‘HOW much!?’ The potential impact of Brexit on science funding
Evolution takes hundreds of thousands of years, but with less than 500 days left till Brexit day, the Government needs to move much faster if it wants the UK to remain a world leader in science and technology.
With Article 50 triggered earlier this year, British scientists are becoming increasingly concerned with the Government’s lack of clarity over its plans to fund the UK’s science and technology industry.
The UK currently receives a huge 15.5 per cent of all EU science funding, and according to the European Commission, from 2007-2013, three per cent of all research in the UK was funded by the EU, though a UK report estimated it as being closer to nine per cent.
Brexit could cost scientists £1bn a year, which the UK has promised to underwrite.
A new horizon for collaboration?
But there is hope for continued partnership with the EU on scientific projects. The European Research Council announced grants to 406 researchers, worth £553m in total, earlier this year. Even with Brexit in mind, the UK had the highest proportion of recipients.
The Government has also released a position paper which stated its intention to continue to be involved with the EU on scientific projects and the €77 billion EU Horizon 2020 research and innovation funding programme.
New National Investment Fund – the answer the tech sector needs?
“It’s vital that we make sure our cutting-edge firms have the funding they need to meet their potential and conquer new markets”.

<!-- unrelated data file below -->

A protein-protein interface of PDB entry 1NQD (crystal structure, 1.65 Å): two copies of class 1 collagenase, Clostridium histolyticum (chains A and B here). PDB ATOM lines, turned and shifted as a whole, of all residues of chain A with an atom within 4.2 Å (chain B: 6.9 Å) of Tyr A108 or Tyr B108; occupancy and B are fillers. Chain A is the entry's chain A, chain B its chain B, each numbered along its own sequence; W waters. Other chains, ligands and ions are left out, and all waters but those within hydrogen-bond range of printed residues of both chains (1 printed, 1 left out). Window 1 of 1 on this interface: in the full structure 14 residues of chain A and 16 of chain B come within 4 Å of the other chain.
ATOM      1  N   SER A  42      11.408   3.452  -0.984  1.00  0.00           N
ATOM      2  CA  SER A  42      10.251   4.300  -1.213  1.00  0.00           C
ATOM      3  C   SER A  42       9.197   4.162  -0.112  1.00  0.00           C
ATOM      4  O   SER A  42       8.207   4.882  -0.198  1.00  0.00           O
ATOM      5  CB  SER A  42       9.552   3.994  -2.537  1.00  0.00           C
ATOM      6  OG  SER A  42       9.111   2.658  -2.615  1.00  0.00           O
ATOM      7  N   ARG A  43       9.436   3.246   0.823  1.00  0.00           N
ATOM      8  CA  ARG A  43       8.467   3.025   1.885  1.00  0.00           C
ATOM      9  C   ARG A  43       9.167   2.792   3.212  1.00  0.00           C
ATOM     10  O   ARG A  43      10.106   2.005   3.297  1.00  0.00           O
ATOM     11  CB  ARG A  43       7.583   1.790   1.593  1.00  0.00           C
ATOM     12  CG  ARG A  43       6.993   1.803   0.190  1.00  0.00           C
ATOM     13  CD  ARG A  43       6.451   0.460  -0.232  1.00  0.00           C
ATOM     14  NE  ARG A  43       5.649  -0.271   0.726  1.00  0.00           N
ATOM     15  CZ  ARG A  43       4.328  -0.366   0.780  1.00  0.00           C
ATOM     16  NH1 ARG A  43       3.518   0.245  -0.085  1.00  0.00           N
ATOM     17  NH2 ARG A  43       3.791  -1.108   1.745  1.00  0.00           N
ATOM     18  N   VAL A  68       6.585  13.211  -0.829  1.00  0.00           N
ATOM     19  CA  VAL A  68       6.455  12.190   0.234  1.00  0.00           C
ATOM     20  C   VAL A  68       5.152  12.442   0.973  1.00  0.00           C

Chancellor of the Exchequer Phillip Hammond’s statement in August looked to reassure the UK’s rapidly growing technology sector, as the Government proposed a new National Investment Fund for innovative tech firms in the UK.
This comes as somewhat of a relief as currently UK businesses, particular start-ups, lean heavily on the EU for finance through the European Investment Fund (EIF). With the potential loss of this huge pot of funding, the National Investment Fund looks to ensure that UK tech can continue to grow if the EU pulls the plug.
Brexit – A changing tide for tech investment
Even with this replacement fund, the uncertainty of Brexit still seems to dominate discussions at UK tech events. TechUK’s second annual ‘Supercharging the Digital Economy’ event saw panellists calling for the Government to increase incentives for foreign businesses to invest in the UK tech industry and to make greater investment in STEM education.
Some of our tech clients are already looking to alternative methods of funding such as Blockchain Initial Coin Offerings and crowdfunding. These present different advantages and disadvantages compared to more traditional angel investment and venture capital funding, but due to their relatively recent emergence (particularly Blockchain), their effectiveness and rate of success still remains to be seen.